Solutions to Common Concerns About Contractors

As a real estate investor, a large part of your success depends on your contractor and subcontractors. Unfortunately, it’s not uncommon for investors to run into problems with contractors. Here are some of the most common issues—and some useful suggestions for solving them.

The contractor is unreliable

When your contractor doesn’t turn up on time, only works for a couple of hours, or even takes days off without running it by you first, your entire project gets derailed. That inevitably eats into your budget and diminishes your profits. The best way to approach this issue is to email the contractor asking for an explanation. Note that written communications are always the best option, since you’ll have documentation of your efforts to resolve the problem in the event the situation gets out of hand. When the contractor responds, evaluate whether his or her reasons are valid. If they are, propose a new schedule that works for both parties and amend your existing contract. Remember again to get everything in writing, and have the contractor sign the amendment.

The contractor goes over budget

A contractor should never go over budget without first consulting you. In some cases, unforeseen issues (such as mold or a wiring problem) will require additional work—but the contractor shouldn’t assume this can be done without your permission. Review the terms of your contract, which should limit the contractor’s ability to incur additional costs without your written authorization. Send the contractor an email highlighting this fact and requesting an explanation. While you’re well within your rights to simply hold the contractor liable, it’s advisable to try to find a way past this issue if the extra costs were crucial to the success of the project. Make sure to obtain an itemized list of expenses for your records.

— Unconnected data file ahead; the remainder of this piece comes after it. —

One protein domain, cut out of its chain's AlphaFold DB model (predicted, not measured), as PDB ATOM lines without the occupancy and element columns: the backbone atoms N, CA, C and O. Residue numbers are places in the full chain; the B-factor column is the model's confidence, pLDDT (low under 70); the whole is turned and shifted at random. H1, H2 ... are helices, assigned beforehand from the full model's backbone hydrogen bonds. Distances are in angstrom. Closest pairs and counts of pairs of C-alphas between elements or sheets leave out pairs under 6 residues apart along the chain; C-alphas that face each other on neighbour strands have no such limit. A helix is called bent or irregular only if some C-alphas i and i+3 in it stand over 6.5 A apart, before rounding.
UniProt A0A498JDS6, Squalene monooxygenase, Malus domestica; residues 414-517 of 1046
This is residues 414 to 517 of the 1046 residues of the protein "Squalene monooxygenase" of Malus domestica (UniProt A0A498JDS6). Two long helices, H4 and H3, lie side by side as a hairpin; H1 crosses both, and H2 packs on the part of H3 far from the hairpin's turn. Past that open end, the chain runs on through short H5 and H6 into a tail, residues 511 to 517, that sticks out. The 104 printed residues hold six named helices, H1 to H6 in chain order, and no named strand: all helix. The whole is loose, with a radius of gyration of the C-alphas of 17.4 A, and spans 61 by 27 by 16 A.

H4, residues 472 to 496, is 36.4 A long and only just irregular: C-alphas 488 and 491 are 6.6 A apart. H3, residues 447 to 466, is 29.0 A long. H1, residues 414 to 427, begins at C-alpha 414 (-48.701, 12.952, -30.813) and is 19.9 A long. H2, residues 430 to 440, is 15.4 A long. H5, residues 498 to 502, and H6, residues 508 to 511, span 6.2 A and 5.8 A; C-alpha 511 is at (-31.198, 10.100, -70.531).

The contractor delivers sub-par work

Shoddy workmanship will compromise your ability to sell a property at the projected profit—plus, it can have an adverse impact on your brand. A good contractor will never want to deliver subpar work. Nevertheless, there are situations in which it can happen, such as when working with a new subcontractor. To resolve this kind of issue, never sign off on poorly executed work. Instead, take photographs, and email the contractor about your concerns. Most contractors will rectify the situation free of charge because they want to maintain a good reputation.

What to do in worst-case scenarios

If a contractor doesn’t respond to your attempts to rectify an issue or fails to live up to the new agreement, then you’re best advised to get legal assistance. You should also report the contractor to the Better Business Bureau. If you paid any money upfront and the contractor simply disappears, report him or her to your local police department.
When you’re in the real estate investment business, any issues you encounter with contractors can—and probably will—compromise your ability to turn a profit. Keep the above tips in mind, and you’ll know how to protect your investment and business by taking effective action in a timely manner.